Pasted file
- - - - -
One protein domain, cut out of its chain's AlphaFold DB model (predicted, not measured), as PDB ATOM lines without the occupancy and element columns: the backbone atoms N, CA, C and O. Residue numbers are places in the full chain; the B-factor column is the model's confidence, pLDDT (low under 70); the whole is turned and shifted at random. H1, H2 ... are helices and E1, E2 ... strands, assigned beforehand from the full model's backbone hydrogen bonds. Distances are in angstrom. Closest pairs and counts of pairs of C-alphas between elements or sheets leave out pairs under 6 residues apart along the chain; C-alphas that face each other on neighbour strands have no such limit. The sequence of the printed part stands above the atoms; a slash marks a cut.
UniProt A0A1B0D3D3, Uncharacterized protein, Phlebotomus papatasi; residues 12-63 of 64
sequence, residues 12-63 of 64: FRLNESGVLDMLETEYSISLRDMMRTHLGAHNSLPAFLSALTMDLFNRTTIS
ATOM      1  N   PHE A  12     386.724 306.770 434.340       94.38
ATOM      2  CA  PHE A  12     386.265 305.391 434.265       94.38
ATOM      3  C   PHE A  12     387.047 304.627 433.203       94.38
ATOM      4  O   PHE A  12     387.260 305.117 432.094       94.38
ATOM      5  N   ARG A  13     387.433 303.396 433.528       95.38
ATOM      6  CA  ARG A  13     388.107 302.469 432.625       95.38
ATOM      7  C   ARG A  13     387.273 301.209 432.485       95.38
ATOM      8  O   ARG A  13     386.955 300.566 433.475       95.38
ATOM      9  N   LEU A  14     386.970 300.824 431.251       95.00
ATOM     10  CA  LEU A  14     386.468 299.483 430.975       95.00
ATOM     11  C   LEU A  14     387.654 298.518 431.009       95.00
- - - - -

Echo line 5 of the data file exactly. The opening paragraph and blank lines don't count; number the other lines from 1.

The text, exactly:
ATOM      3  C   PHE A  12     387.047 304.627 433.203       94.38